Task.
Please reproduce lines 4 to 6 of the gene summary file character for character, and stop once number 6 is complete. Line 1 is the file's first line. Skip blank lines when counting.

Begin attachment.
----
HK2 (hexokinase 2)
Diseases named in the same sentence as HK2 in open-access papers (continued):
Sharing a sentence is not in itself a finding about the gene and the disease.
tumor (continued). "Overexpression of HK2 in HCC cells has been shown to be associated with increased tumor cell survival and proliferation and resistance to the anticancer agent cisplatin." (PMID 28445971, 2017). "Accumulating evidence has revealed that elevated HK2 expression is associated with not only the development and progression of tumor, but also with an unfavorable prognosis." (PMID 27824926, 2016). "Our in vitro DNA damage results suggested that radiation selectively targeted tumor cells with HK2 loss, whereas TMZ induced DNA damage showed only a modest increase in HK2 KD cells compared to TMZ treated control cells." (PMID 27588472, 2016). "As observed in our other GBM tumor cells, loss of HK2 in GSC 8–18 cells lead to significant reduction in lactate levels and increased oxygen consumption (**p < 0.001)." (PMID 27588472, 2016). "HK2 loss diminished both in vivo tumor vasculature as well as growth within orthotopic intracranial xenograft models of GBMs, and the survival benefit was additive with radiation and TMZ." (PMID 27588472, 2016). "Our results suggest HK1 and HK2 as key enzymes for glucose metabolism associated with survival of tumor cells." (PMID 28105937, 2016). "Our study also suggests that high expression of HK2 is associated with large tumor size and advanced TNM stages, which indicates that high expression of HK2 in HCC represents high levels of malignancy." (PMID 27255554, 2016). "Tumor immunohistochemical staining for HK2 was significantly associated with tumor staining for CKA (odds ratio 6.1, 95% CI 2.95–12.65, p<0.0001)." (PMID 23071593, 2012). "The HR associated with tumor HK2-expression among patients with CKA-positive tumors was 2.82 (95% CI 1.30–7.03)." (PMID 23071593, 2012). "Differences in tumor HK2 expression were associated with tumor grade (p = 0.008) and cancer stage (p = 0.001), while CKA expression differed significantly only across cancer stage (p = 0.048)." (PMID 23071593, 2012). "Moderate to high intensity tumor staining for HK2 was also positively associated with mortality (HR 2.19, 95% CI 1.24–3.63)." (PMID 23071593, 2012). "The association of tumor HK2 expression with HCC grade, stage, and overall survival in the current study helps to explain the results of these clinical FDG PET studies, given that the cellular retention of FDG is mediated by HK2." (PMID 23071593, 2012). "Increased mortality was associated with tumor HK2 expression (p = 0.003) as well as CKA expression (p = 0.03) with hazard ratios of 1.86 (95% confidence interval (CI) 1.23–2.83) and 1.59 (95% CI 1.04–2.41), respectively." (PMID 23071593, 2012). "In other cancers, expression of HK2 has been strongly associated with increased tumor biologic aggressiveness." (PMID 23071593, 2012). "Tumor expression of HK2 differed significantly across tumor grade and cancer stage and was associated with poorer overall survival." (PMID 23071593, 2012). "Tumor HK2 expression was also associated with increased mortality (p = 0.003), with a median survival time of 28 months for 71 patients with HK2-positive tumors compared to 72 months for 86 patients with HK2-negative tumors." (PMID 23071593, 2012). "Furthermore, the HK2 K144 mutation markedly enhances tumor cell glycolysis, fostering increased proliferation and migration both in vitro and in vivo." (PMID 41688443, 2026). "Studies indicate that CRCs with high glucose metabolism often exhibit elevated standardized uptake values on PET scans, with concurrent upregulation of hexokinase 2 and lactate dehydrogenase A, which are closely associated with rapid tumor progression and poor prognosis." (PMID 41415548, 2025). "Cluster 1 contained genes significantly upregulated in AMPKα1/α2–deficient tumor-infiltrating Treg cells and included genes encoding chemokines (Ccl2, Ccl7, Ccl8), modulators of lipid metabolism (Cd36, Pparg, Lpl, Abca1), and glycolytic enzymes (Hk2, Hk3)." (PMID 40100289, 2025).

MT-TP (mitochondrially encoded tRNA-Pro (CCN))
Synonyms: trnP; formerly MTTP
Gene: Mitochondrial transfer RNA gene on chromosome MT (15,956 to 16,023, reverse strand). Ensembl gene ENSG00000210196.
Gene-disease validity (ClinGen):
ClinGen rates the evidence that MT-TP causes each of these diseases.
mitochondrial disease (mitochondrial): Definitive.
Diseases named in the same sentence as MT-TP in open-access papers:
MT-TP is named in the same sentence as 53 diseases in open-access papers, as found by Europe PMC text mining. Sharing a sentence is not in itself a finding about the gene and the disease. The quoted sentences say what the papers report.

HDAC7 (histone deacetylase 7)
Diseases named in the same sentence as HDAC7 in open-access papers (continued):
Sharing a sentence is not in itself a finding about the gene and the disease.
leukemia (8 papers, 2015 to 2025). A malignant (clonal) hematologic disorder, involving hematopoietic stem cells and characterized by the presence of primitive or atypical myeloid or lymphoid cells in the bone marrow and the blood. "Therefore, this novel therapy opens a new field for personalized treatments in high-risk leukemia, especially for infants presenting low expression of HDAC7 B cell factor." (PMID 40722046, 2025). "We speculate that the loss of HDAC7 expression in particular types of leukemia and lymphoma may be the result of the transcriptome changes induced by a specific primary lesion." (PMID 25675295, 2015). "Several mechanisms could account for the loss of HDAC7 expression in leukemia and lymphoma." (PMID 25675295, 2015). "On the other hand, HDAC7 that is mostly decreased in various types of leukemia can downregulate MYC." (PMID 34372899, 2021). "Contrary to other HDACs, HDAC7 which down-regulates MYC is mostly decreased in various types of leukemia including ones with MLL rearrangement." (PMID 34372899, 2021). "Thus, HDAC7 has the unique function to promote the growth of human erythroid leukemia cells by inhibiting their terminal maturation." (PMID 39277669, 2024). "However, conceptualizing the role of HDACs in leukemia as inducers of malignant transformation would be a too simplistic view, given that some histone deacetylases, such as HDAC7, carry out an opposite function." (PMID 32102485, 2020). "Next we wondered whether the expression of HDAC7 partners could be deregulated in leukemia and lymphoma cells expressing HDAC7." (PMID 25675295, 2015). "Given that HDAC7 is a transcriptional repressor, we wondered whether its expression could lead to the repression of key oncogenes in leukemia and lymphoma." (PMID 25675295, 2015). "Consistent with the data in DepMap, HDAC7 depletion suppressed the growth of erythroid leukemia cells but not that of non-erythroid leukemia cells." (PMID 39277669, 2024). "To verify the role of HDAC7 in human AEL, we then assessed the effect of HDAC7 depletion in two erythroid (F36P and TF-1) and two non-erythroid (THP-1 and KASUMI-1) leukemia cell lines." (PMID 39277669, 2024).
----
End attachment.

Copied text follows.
tumor (continued). "Overexpression of HK2 in HCC cells has been shown to be associated with increased tumor cell survival and proliferation and resistance to the anticancer agent cisplatin." (PMID 28445971, 2017). "Accumulating evidence has revealed that elevated HK2 expression is associated with not only the development and progression of tumor, but also with an unfavorable prognosis." (PMID 27824926, 2016). "Our in vitro DNA damage results suggested that radiation selectively targeted tumor cells with HK2 loss, whereas TMZ induced DNA damage showed only a modest increase in HK2 KD cells compared to TMZ treated control cells." (PMID 27588472, 2016). "As observed in our other GBM tumor cells, loss of HK2 in GSC 8–18 cells lead to significant reduction in lactate levels and increased oxygen consumption (**p < 0.001)." (PMID 27588472, 2016). "HK2 loss diminished both in vivo tumor vasculature as well as growth within orthotopic intracranial xenograft models of GBMs, and the survival benefit was additive with radiation and TMZ." (PMID 27588472, 2016). "Our results suggest HK1 and HK2 as key enzymes for glucose metabolism associated with survival of tumor cells." (PMID 28105937, 2016). "Our study also suggests that high expression of HK2 is associated with large tumor size and advanced TNM stages, which indicates that high expression of HK2 in HCC represents high levels of malignancy." (PMID 27255554, 2016). "Tumor immunohistochemical staining for HK2 was significantly associated with tumor staining for CKA (odds ratio 6.1, 95% CI 2.95–12.65, p<0.0001)." (PMID 23071593, 2012). "The HR associated with tumor HK2-expression among patients with CKA-positive tumors was 2.82 (95% CI 1.30–7.03)." (PMID 23071593, 2012). "Differences in tumor HK2 expression were associated with tumor grade (p = 0.008) and cancer stage (p = 0.001), while CKA expression differed significantly only across cancer stage (p = 0.048)." (PMID 23071593, 2012). "Moderate to high intensity tumor staining for HK2 was also positively associated with mortality (HR 2.19, 95% CI 1.24–3.63)." (PMID 23071593, 2012). "The association of tumor HK2 expression with HCC grade, stage, and overall survival in the current study helps to explain the results of these clinical FDG PET studies, given that the cellular retention of FDG is mediated by HK2." (PMID 23071593, 2012). "Increased mortality was associated with tumor HK2 expression (p = 0.003) as well as CKA expression (p = 0.03) with hazard ratios of 1.86 (95% confidence interval (CI) 1.23–2.83) and 1.59 (95% CI 1.04–2.41), respectively." (PMID 23071593, 2012). "In other cancers, expression of HK2 has been strongly associated with increased tumor biologic aggressiveness." (PMID 23071593, 2012). "Tumor expression of HK2 differed significantly across tumor grade and cancer stage and was associated with poorer overall survival." (PMID 23071593, 2012). "Tumor HK2 expression was also associated with increased mortality (p = 0.003), with a median survival time of 28 months for 71 patients with HK2-positive tumors compared to 72 months for 86 patients with HK2-negative tumors." (PMID 23071593, 2012). "Furthermore, the HK2 K144 mutation markedly enhances tumor cell glycolysis, fostering increased proliferation and migration both in vitro and in vivo." (PMID 41688443, 2026). "Studies indicate that CRCs with high glucose metabolism often exhibit elevated standardized uptake values on PET scans, with concurrent upregulation of hexokinase 2 and lactate dehydrogenase A, which are closely associated with rapid tumor progression and poor prognosis." (PMID 41415548, 2025). "Cluster 1 contained genes significantly upregulated in AMPKα1/α2–deficient tumor-infiltrating Treg cells and included genes encoding chemokines (Ccl2, Ccl7, Ccl8), modulators of lipid metabolism (Cd36, Pparg, Lpl, Abca1), and glycolytic enzymes (Hk2, Hk3)." (PMID 40100289, 2025).

MT-TP (mitochondrially encoded tRNA-Pro (CCN))
Synonyms: trnP; formerly MTTP